THE people of Galashiels have been told to clean up their acts.
Councillor Bill White has labelled the current levels of litter lying about the town as “absolutely diabolical”.
But he is hopeful that a controversial new recycling plan costing £32,000 can improve the situation.
Mr White made his initial comments at Galashiels Community Council last week, as complaints were heard about the amount of waste ruining the image of the town, in particular material from fast food chain McDonald’s.
But with Scottish Borders Council’s budget tighter than ever, he has asked Galaleans to pick up after themselves.
Speaking to TheSouthern, Mr White added: “It really has deteriorated in the last two months.
“We are coming up to the time when Galashiels should be looking at its best, but in the last six or eight weeks I have noticed more and more litter.
“We have bins which are sitting empty, yet 10 yards away there is a pile of rubbish on the road.
“If people would put their rubbish in the bins then the money spent clearing it up could be allocated elsewhere, such as education.
“There are plenty bins around the town for people to use.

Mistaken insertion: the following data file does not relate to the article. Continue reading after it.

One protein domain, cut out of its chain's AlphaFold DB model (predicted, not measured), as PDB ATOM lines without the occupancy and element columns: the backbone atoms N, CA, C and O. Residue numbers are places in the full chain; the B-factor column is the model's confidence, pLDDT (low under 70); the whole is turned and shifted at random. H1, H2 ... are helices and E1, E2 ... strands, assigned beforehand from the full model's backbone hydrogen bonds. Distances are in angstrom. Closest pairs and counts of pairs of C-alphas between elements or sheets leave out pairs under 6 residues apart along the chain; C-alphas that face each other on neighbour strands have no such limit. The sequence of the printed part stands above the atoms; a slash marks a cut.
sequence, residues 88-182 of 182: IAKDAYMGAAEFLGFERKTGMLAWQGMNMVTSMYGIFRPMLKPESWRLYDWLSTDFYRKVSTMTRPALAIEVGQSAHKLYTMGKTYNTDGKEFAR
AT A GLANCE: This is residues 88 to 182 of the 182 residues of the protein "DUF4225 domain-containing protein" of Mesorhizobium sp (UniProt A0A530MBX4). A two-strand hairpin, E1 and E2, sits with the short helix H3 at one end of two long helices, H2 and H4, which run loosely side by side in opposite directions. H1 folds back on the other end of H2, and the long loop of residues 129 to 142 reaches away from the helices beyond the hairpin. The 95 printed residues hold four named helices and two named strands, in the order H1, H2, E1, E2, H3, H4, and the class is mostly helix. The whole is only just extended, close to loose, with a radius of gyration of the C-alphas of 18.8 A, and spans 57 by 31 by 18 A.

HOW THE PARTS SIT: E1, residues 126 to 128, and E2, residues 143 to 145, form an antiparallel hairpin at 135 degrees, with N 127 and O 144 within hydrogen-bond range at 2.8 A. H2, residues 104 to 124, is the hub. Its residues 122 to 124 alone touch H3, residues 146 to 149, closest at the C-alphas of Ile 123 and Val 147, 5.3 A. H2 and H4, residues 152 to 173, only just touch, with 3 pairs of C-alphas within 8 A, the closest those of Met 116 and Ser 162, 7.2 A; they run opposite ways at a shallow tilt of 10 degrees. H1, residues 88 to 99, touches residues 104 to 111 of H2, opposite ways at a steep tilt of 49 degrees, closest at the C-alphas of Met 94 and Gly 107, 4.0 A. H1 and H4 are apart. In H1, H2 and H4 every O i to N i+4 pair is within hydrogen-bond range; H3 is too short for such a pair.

“We are not as bad as some places elsewhere in the country, but we do not want it getting worse.”
Some members of Galashiels CC believe McDonald’s should clean up the mess, with areas such as Low Buckholmside seeing piles of wrappers and paper from the global chain’s nearby restaurant.
Other areas to suffer from litter louts include Currie Road and Huddersfield and Dale Streets on the route to Netherdale.
But Galashiels CC chairman Ian Purvis says locals have to take more responsibility.
Mr Purvis told last Wednesday’s meeting: “It is easy to blame McDonald’s and the council but I think the emphasis should be on the public to clean up after themselves.”
However, a McDonald’s spokeswoman said the company would be willing to discuss with residents and other businesses how to stamp out littering.
She added: “Employees at the McDonald’s restaurant in Galashiels are committed to carrying out daily patrols to collect all types of litter in the surrounding area and we have funded McDonald’s bins and signage in the vicinity of the restaurant in an attempt to encourage everyone to dispose of their litter responsibly.”
Last month, Selkirk Community Council lambasted plans to place 97 huge community recycling bins across 22 town and village centres.
The 5ft by 3ft units, as part of a new Recycling on the Go scheme by Scottish Borders Council, were compared to Daleks by one community councillor from the Royal Burgh.
But Mr White disagrees. He told us: “I think these bins will help the situation in Galashiels. They are striking in size but you need them to stand out in order for people to notice them.”
Community council responses to the recycling bins pilot are to be submitted tomorrow.